Abstract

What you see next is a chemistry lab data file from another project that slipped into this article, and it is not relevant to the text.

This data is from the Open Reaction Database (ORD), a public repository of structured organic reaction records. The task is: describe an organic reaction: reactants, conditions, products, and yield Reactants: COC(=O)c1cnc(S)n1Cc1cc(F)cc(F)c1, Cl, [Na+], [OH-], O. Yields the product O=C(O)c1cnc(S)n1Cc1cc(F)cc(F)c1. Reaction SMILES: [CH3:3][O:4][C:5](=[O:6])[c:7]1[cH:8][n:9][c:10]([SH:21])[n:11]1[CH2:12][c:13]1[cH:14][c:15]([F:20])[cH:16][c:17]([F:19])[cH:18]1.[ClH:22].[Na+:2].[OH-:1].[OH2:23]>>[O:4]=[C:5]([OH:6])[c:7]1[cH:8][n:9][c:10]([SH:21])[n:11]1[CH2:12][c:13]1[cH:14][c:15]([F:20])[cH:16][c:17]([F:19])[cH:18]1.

The Archean metasedimentary succession of the Witwatersrand basin, South Africa, hosts the largest Au deposit in the world. Gold mineralization is mostly concentrated in conglomerate horizons, or “reefs,” and is tightly associated with pyrite. Trace element zoning of pyrite from the Ventersdorp Contact Reef, studied by X-ray elemental (As, Ni, Co, and Pb) maps, electron microprobe analysis, and laser ablation-inductively coupled plasma-mass spectrometry, indicates successive stages of pyrite formation, each characterized by different textures and trace element composition (As ≤2.2 wt %, Ni ≤1.37 wt %, Co ≤1.98 wt %). Four generations have been distinguished: generation 1 is detrital and includes compact (nonporous), porous, and laminated pyrite; generations 2 to 4 are postsedimentary/authigenic. Generation 4 pyrite formed at near-peak metamorphic conditions (T = 270°–350°C, chlorite geothermometry). Porous and concentrically laminated pyrite grains (generation 1) are particularly enriched in Au (average 6.4 ppm, maximum 70 ppm), in addition to Sb, Tl, Pb, Mn, Mo, Cu, and Ag, in comparison with compact pyrite types of all generations. In these grains, Au, occurring as “invisible gold,” and other trace elements might be finely dispersed with the phyllosilicates filling the pyrite pores. Trace element composition of porous and concentrically laminated pyrite is reminiscent of pyrite known to form in suboxic to anoxic environments (black shales). The presence of Au in detrital pyrite indicates an early introduction of Au in the Ventersdorp Contact Reef. Gold is also present as secondary inclusions of electrum associated with the last pyrite generation (generation 4), together with sphalerite, chalcopyrite, galena, and pyrrhotite.

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